got on his knees at six and bare-
ly raised himself up as refree Ray
Miller counted ten and waved him
out.
Late Grid Scores
Bucknell 19, Temple 12
Boston U. 9, Miami 7
V. M. I. 28, Florida State 7
Boston College 20, Drake 14

ing Newman. Tony Steimle made
the vital point for the victors.
The remaining game in the In-
dependent League was between
Actuaries and Roger Williams, as
the former ended on the heavy
end of a 13-0 score.
The protested game of last
Tuesday between Sigma Phi and
Phi Kappa Sigma was replayed
yesterday at South Ferry Field.
Sigma Phi scored the only tally
of the game when Bruce BradshawI
ran for five yards to make the
score 6-0.
'Eager Aggies
Hope to End
MSCStreak
EAST LANSING-(P)-A hun-
gry Texas A & .M team, with its
hopes riding on a T attack, in-
vaded the home grounds of Mich-
igan State College yesterday.
The eager Aggies from College
Station, Tex., are planning to pass
like crazy in an all-out try to turnz
Saturday's television Game of the
Week into the football upset of
the week.
* * *
"THEY'RE real eager," said
Head Coach Ray George of his
Texans. "We have a lot of con-!
fident sophomores and with luck
they figure they can beat any-
body. They're not coming up here
just for the ride."
In contrast, Coach Biggie_
Munn's Michigan State team is
well stocked with experienced,
and some think game-weary,
Seniors. Michigan State is shoot-
ing for its 18th straight win.
"They're all way up when they
meet us," said Munn. "That's the
trouble with having a high rat-
ing and a string like we have. The
pressure keeps mounting and
everyone is gunning for you."
*6 *$ *
ALTHOUGH the last 17-14 win
over Oregon State was far from
impressive, Michigan State, in
second place in the Associated
Press poll, was the solid pre-game
favorite.
Texas A & M stock rose to-
day, however, when it was
learned that two key players
sidelined by injuries earlier this
season probably would be suit-
ed for the game.
Making the plane trip with the
42-man squad were end Eric Mill-
er, a top pass receiver, and offen-
sive guard Marshall Rush, one of
the few line starters back from
last year.
* * *
SCOUTING reports here indi-
cate the Texas strategy will be to
fill the air with footballs all af-
ternoon with hopes of completing
enough passes to offset the strong-
er Michigan State ground attack.
Quarterback Ray Graves, who
works from the T formation, is
expected to do most of the pass-
ing. MSC scouts say Graves, a
fast and tricky runner, is a
double threat since most of the
plays leave him the option of
carrying the ball.
Tom Yewcic, new at quarter-
back this season, will do the'pass-
ing for Michigan State. The main
Michigan State power, however, is
expected to be generated by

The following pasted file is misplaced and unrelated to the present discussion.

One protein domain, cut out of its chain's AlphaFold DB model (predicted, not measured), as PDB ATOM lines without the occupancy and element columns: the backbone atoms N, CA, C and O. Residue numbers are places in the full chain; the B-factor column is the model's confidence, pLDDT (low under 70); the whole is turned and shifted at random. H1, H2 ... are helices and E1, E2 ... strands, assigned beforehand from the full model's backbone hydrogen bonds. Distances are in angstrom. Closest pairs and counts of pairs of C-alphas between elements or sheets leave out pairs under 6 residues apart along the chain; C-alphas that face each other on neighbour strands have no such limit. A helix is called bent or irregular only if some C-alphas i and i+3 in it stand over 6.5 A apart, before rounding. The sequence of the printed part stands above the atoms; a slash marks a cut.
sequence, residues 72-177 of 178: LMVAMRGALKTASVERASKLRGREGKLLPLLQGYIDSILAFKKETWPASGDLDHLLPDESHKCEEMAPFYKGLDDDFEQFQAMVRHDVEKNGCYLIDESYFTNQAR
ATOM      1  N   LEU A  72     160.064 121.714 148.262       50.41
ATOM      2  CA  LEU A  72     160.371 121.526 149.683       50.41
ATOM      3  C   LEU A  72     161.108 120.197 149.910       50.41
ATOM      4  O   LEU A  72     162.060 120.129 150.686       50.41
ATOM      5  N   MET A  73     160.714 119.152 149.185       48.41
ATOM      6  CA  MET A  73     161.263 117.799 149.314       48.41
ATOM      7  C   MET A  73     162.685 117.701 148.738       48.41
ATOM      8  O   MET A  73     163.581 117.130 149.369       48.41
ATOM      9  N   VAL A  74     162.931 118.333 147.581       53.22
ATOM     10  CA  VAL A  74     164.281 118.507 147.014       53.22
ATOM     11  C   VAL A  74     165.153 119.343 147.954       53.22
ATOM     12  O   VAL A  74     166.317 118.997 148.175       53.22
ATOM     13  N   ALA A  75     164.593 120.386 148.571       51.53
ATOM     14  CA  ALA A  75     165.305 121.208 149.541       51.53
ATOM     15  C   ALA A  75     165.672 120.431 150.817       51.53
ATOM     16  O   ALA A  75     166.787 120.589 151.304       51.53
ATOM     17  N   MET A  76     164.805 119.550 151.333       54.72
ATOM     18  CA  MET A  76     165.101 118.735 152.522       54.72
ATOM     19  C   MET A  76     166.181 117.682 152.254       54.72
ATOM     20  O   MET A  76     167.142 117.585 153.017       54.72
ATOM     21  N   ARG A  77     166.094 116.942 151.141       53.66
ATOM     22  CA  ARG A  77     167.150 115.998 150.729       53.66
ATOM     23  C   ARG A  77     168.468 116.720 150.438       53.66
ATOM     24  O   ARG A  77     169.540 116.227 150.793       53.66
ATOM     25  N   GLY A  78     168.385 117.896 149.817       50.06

Munn's platoons of talented backs.
Sign up for Senior Pictures, 1
p.m. to 5 p.m. Monday through
Friday. Deadline is Fri., Oct. 17.

MICHIGAN DAILY
Phone 23-24-1
HOURS: 1 to 5 P.M.
CLASSIFIED ADVERTISING
RATES
LINES 1 DAY 3 DAYS 6 DAYS
2 .60 1.34 1.96
3 .70 1.78 2.84
4 .90 2.24 3.92
Figure 5 average words to a line.
Classified deadline daily except
Saturday is 3 P.M., Saturdays,
11:30 A.M., for Sunday issue.
LOST AND FOUND
LOST-Parker 51 pen with name on bar-
rel. Call Judith Palmer 2-6723. )11L
LOST-Red leather billfold, Wednesday.
Please return to Mary Sue Shoop
2-3912. )12L
FOR SALE
2 END TABLES, contemporary wrought
iron and walnut designers' models;
reasonable mahogany bowls and oil
painting. 9455, Mr. Hoffman. )2
UNDERWOOD portable typewriter in
good condition. Phone 2-2377 between
1-3 p.m. or evenings. ?25
TAILS and accessories, size 38-40. $20.00.
,Excellent condition. Bob Benson 2-3776.
)30
FOR SALE-Diamond engagement ring.
Never worn. Beautiful, flawless. Need
tuition money. Pay cash or on time
running as lang as through June. Call
3-2904. )9
UNIVERSITY of Michigan pottery ash
tray. Regular 1.25 Special, 75c. Bur
Patts. 1209 South University. )39
SMALL gate-leg table, swivel desk chair,
and large white gas range and other
household articles. 562 S. Seventh.
Ph. 5330. )38,
Sign up for Senior Pic-
tures, .. p.m. to 5 p.m.
Monday through Friday.
Deadline is Fri., Oct. 17.
r ~

FOR SALE
EVERGREENS
Spreading Juniper(3 kinds) $2.25-$7.50
Upright Juniper (3 kinds) $1.95-$5.00
Pyramidal Arborvitae...... $2.00-$5.00
Common Arborvitae (5-7 ft.) .. $2.50
Mugho (Dwarf) Pine ...$2.00-$4.50
Scotch Pine (4-7 ft.) Youdig ....$1.95
Samples at 1422 wash. Hts.
Call Michael Lee, 8574. )3
TUX, Size 39, seldom worn, excellent
condition. A real bargain. Call Dick,
2-8809. )40
ROOMS FOR RENT